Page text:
Sacramento — Hindu chaplain Rajan Zed led the state Senate in its opening prayer Monday, marking a historical first for the religion within the California Legislature.
Zed’s prayer, spoken first in Sanskrit, an official language of India, followed by an English translation, lasted about three minutes – and without any disturbances like the protests that occurred last month when he became the first Hindu cleric to lead the U.S. Senate in prayer.
“Fulfill all your duties; action is better than inaction,” Zed exhorted the senators in Sacramento, speaking in Sanskrit to the state government’s upper house one week after its members finally broke a two-month impasse and approved a state budget.
Last month, protesters interrupted Zed in a similar prayer, and three of them were arrested. In the days after the incident, a Christian group from Mississippi urged its members to contact their congressmen to condemn the prayer for its basis in a non-monotheistic religion.
“You don’t even know who he’s praying to,” Tim Wildmon, president of the group, the American Family Association, said Monday. “I don’t know if he even knows who he’s praying to.”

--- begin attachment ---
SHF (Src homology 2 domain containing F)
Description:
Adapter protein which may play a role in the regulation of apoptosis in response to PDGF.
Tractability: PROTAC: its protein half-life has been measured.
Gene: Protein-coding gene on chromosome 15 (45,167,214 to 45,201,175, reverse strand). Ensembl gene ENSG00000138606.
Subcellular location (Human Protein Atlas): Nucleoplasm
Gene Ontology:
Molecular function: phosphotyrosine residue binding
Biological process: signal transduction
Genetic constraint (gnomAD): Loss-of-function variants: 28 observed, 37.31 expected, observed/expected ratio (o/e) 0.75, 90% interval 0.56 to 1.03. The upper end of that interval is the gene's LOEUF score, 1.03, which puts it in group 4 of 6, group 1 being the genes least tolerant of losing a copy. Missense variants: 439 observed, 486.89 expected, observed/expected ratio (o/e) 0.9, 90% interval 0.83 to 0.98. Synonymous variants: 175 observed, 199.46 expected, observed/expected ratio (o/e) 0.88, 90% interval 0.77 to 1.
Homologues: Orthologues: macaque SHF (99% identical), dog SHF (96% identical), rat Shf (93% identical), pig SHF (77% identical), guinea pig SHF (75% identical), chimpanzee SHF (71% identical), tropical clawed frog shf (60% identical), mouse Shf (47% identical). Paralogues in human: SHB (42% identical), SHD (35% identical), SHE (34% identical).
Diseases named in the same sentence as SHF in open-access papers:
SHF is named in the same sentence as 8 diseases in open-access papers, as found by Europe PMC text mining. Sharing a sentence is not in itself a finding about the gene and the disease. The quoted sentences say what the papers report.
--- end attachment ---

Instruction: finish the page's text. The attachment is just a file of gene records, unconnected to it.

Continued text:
But in Sacramento, Zed, 53, of Reno was warmly welcomed. He has been a chaplain for two years and was the first Hindu chaplain to lead the Nevada state Senate and Assembly in prayer.
“I was very honored to have him here – as is the entire Senate,” said the Rev. James Richardson, the official chaplain of the Senate, who usually conducts the opening prayer.
Richardson is an Episcopal priest whose past guests have included Jewish rabbis and a Tibetan monk.
Added Sen. Elaine Alquist, D-Santa Clara: “I really believe in diversity and that all religions should be represented.”
Although she is Greek Orthodox, her chief of staff, daughter and two grandchildren are all Hindu, Alquist said. “California is a truly encompassing place, and we have our arms out to the world, and that’s how it should be.”
Conservative political and religious groups in California did not seem to mind the notion of a guest religious leader.
“The problem isn’t who is saying the prayers in the Legislature,” said Mike Spence, president of the California Republican Assembly, the state’s largest Republican volunteer organization. “The problem is that the Legislature isn’t listening to the prayers.”
The Rev. Louis Sheldon, founder of the Traditional Values Coalition, said, “I don’t see any problem with it at all. I would have no problems with a Hindu praying, just as I wouldn’t an evangelical Christian.”
Wildmon, whose group protested Zed’s congressional prayer last month, said, “We’re not opposed to the ability of people to worship their own gods or god, but when it comes to our civil government … it’s always been the recognition of the God of the Bible.
“Every religion is not equal,” he said. “That’s my belief. That’s logic.”
Tony Beard Jr., the chief sergeant at arms for the state Senate, said he and security personnel made preparations in the event of any protests against Zed.